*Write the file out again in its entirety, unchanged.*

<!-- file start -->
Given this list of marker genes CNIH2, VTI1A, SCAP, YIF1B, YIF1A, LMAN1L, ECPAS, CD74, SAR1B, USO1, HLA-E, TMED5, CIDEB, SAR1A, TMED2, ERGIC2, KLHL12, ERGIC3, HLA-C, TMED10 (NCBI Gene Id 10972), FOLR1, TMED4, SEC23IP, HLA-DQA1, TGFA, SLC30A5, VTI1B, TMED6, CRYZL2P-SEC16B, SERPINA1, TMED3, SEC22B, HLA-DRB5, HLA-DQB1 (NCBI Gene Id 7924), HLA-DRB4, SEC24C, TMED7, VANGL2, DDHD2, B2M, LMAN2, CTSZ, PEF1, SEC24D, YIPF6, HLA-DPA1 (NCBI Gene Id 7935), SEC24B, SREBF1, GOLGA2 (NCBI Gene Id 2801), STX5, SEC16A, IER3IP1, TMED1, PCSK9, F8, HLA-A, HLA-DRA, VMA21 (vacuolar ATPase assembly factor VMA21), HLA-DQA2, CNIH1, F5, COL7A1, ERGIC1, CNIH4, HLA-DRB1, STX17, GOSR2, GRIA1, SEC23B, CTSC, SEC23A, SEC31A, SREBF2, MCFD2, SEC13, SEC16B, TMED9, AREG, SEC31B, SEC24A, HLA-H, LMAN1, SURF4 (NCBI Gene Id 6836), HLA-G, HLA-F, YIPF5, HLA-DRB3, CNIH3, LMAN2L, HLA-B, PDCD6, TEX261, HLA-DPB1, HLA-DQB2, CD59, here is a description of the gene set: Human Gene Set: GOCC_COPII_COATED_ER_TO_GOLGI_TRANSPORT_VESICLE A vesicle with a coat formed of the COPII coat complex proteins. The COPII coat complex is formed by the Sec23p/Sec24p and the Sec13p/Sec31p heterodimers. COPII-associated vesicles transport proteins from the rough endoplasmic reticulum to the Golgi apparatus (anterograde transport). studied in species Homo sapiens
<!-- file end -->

Given this list of marker genes CNIH2, VTI1A, SCAP, YIF1B, YIF1A, LMAN1L, ECPAS, CD74, SAR1B, USO1, HLA-E, TMED5, CIDEB, SAR1A, TMED2, ERGIC2, KLHL12, ERGIC3, HLA-C, TMED10 (NCBI Gene Id 10972), FOLR1, TMED4, SEC23IP, HLA-DQA1, TGFA, SLC30A5, VTI1B, TMED6, CRYZL2P-SEC16B, SERPINA1, TMED3, SEC22B, HLA-DRB5, HLA-DQB1 (NCBI Gene Id 7924), HLA-DRB4, SEC24C, TMED7, VANGL2, DDHD2, B2M, LMAN2, CTSZ, PEF1, SEC24D, YIPF6, HLA-DPA1 (NCBI Gene Id 7935), SEC24B, SREBF1, GOLGA2 (NCBI Gene Id 2801), STX5, SEC16A, IER3IP1, TMED1, PCSK9, F8, HLA-A, HLA-DRA, VMA21 (vacuolar ATPase assembly factor VMA21), HLA-DQA2, CNIH1, F5, COL7A1, ERGIC1, CNIH4, HLA-DRB1, STX17, GOSR2, GRIA1, SEC23B, CTSC, SEC23A, SEC31A, SREBF2, MCFD2, SEC13, SEC16B, TMED9, AREG, SEC31B, SEC24A, HLA-H, LMAN1, SURF4 (NCBI Gene Id 6836), HLA-G, HLA-F, YIPF5, HLA-DRB3, CNIH3, LMAN2L, HLA-B, PDCD6, TEX261, HLA-DPB1, HLA-DQB2, CD59, here is a description of the gene set: Human Gene Set: GOCC_COPII_COATED_ER_TO_GOLGI_TRANSPORT_VESICLE A vesicle with a coat formed of the COPII coat complex proteins. The COPII coat complex is formed by the Sec23p/Sec24p and the Sec13p/Sec31p heterodimers. COPII-associated vesicles transport proteins from the rough endoplasmic reticulum to the Golgi apparatus (anterograde transport). studied in species Homo sapiens